Every Time I Die
From Parts Unknown
By: Neil Hazel (@iamneilhazel)
Every Time I Die are no strangers to writing fast-paced, in-your-face metal, and with their seventh full length “From Parts Unknown” the Buffalo, New York group manages to innovate while staying true to their roots. The first track “The Great Secret” sets a pace for an album that is full of relentlessly pounding drums, and hard-hitting riffs. Vocalist Keith Buckley seamlessly floats from guttural screams, to soulful singing. The album moves at a brisk pace, with every track guaranteed to have you banging your head along with guitarists Andy Williams and Jordan Buckley’s grizzly riffs and chords. Bassist Stephen Micciche is constantly on point, filling out the tracks with a solid, heavy bass tone and drummer Ryan Leger doesn’t let up for a second over the 12-track album.
After one of the quickest and most ruthless tracks “If There Is Room To Move, Things Move”, Every Time I Die slows things down, but it is no less entertaining. “Moor” begins with a tense, eerie piano piece accompanied by Buckley’s haunting vocals. The track slowly builds up, moving like a train heading towards an inevitable crash. When the drums and guitar hit, it is one of the most satisfyingly heavy songs on the album. With the track “Old Light”, The Gaslight Anthem’s Brian Fallon is recruited to sing the catchy, head nodding chorus. His vocals fit perfectly in between the growls and roars of Buckley during the verses. The album is closed out by the viscous track “Idiot”, leaving the listener both exhausted and wanting more.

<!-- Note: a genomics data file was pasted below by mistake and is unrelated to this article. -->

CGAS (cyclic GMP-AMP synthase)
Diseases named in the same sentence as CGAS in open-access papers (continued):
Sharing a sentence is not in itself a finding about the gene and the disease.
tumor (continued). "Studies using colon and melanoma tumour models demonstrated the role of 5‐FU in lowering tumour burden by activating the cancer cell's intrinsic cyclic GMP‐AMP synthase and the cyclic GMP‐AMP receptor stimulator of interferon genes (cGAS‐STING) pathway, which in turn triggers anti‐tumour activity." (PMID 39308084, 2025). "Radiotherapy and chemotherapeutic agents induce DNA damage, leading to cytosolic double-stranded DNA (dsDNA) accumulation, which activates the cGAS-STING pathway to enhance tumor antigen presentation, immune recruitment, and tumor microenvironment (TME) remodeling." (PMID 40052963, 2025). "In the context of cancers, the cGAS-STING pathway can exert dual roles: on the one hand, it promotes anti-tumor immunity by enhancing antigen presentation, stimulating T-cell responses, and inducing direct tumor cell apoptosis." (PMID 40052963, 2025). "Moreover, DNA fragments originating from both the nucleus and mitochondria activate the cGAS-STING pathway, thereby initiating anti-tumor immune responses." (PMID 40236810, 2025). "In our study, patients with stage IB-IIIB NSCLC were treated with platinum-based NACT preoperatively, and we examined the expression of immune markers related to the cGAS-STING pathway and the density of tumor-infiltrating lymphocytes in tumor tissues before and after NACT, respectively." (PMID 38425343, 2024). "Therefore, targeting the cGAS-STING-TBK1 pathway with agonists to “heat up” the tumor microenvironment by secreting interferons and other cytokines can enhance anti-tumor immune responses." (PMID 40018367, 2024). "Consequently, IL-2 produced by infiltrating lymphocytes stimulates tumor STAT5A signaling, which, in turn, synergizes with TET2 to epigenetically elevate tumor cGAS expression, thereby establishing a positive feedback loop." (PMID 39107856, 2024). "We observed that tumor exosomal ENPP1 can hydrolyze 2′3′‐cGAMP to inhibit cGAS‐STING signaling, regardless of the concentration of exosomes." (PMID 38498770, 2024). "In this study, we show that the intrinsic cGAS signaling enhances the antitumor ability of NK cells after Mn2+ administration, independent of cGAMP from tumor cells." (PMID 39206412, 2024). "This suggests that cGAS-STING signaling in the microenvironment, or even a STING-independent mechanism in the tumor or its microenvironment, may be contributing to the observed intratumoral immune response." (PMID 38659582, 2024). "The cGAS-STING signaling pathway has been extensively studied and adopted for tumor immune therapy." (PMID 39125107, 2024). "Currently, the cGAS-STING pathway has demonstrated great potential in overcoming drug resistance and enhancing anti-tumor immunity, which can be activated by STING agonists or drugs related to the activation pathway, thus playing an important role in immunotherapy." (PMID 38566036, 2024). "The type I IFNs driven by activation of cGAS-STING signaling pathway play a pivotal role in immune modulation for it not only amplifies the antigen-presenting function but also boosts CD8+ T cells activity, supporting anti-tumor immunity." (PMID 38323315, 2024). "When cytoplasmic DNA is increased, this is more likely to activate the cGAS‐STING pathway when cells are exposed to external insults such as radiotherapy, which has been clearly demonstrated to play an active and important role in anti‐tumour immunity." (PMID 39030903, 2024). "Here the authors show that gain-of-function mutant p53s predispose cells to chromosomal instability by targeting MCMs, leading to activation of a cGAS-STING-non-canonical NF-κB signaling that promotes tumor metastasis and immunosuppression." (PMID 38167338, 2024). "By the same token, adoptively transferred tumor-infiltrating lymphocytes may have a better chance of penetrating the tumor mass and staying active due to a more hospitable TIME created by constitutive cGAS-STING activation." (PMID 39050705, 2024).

From Parts Unknown harkens back to Every Time I Die’s early releases like Hot Damn! and Last Night in Town, and with that has cemented itself as one of Every Time I Die’s most aggressive releases to date. The group did not forget the country elements that they’ve incorporated into their more recent albums. Just like Buckley’s vocals, the guitars and drums move in between thrash and country from second to second. It seems that Every Time I Die has found a sweet spot in between the old and the new and leaves something that every metal fan can find to enjoy. From punk, to thrash, southern to metalcore, From Parts Unknown clearly shows that after seven releases, Every Time I Die is not slowing down any time soon.